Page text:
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Duality and Physics

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posted on Apr, 13 2005 @ 01:45 AM
Hi all, I am definately no expert in physics (being that I have never studied it in any way shape or form in my life). Now, I believe in the 'duality of life' principle whereby for every positive effect their is a negative e.g. what goes up must come down.

Now as we all know there are the laws of physics created by very smart scientists and they are pretty much unbreakable right? Well If you were to apply the law of duality to the law of physics (and infact every other law there is in the world) For every rule that is made it can be broken.

But is it then true to say following on from my application of the law of duality that: the laws of physics keep us alive but by breaking them does that mean we die? (it is a very general question but if somehow we can break these laws think of the possibilities)

Can a physicist/scientist help me out and give some information about this.

[edit on 13-4-2005 by Logsti]

posted on Apr, 13 2005 @ 02:38 AM
Well, you should know that the physics of today, especially at quantum levels, isn't exactly a system of "Laws" anymore so much as it is a system of "Probabilities". Unlike the old Dualistic idea where things are either Black or White, today's theories come in all shades of Grey.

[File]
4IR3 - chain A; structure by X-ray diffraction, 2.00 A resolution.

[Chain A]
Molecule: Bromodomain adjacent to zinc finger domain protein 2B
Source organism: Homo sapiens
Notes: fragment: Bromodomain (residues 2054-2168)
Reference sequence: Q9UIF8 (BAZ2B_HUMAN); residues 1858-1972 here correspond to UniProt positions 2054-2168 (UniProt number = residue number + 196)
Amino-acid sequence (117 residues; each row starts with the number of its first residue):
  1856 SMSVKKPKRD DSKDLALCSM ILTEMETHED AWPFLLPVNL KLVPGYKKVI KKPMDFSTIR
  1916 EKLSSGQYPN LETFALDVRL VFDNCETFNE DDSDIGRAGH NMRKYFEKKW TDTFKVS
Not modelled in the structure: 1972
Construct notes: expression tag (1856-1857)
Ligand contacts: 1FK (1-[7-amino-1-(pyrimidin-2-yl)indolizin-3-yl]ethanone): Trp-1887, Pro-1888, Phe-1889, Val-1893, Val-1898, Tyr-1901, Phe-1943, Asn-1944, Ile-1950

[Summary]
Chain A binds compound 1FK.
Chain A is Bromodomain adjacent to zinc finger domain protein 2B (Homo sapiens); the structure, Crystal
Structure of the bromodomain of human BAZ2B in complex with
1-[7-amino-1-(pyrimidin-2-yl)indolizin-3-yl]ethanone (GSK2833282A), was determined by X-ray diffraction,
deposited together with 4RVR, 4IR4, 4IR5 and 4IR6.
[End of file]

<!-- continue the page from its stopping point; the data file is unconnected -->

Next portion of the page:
Another thing is that you're talking about philosophy more than science, at least IMO. By that I mean, Science and the scientific method isn't real inclined to accept ideas such as "For every Rule that is Made, it can be Broken." If they did then it would seriously damage the credibility of their Laws. Which is kinda happening anyway with the introduction of Chaos Theory, String/M Theory, Quantum Mechanics, etc. and this has left many rigid Newtonian physics diehards a bit miffed.

Let me give you an example: Scientists set out to find the answer as to whether or not Light or Photons were a Particle or a Wave. After experimenting their results showed that Light was both depending on the observation. Even more strange was the fact that the Observer actually became a variable associated with the results too. The point being that what they were trying to Solve for was not possible in the terms and parameters they wanted. It was not a "This or That" situation no matter how much they wanted it to be.

Now, more to the point of what you're asking keeping the above in mind. IMO the question isn't about which Laws can or cannot be broken that you should be considering. By doing that you'll always be using some system of Rules which limit your potential. One set of rules will be used to counter another set and another to counter those and so on. The real freedom comes from realizing there are NO Rules to begin with. See past the illusion of Two to the One. Then realize that One is Nothing.

If you've seen the Matrix you should be able to recall some ideas from it that are very similar to this. Can you think of any?


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